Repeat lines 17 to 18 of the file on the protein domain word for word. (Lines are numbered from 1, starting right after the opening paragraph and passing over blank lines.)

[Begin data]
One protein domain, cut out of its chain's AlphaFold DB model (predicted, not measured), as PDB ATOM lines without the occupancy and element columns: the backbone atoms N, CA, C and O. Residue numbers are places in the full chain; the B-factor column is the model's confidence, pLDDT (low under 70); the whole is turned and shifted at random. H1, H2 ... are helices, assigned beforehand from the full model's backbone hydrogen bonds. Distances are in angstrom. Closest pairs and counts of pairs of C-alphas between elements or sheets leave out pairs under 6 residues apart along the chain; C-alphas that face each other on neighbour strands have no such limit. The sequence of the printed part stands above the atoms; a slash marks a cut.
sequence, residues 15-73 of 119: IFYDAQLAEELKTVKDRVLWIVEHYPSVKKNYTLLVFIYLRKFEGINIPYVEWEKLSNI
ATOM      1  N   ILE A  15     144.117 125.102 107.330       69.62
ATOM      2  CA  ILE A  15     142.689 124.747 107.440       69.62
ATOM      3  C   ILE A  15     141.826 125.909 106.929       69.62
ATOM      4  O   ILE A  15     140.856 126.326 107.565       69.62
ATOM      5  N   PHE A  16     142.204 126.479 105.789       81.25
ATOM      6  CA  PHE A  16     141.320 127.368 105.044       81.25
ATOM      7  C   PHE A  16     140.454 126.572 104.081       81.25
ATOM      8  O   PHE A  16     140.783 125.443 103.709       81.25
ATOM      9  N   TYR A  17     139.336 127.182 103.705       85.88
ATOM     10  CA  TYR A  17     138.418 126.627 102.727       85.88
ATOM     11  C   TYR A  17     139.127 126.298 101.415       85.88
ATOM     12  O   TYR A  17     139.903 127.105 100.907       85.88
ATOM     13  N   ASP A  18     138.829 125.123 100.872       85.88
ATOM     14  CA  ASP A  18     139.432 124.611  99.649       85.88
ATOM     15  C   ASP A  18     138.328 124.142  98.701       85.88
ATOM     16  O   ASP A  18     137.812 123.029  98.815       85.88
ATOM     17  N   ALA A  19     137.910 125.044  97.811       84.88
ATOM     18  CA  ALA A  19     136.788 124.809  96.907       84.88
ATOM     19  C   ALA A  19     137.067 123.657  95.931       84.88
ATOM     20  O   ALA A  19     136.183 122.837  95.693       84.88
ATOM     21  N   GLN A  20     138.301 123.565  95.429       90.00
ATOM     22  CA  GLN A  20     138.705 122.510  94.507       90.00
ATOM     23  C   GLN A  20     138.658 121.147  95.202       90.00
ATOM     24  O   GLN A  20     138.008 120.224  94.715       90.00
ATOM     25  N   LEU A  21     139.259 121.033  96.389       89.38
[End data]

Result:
ATOM     16  O   ASP A  18     137.812 123.029  98.815       85.88
ATOM     17  N   ALA A  19     137.910 125.044  97.811       84.88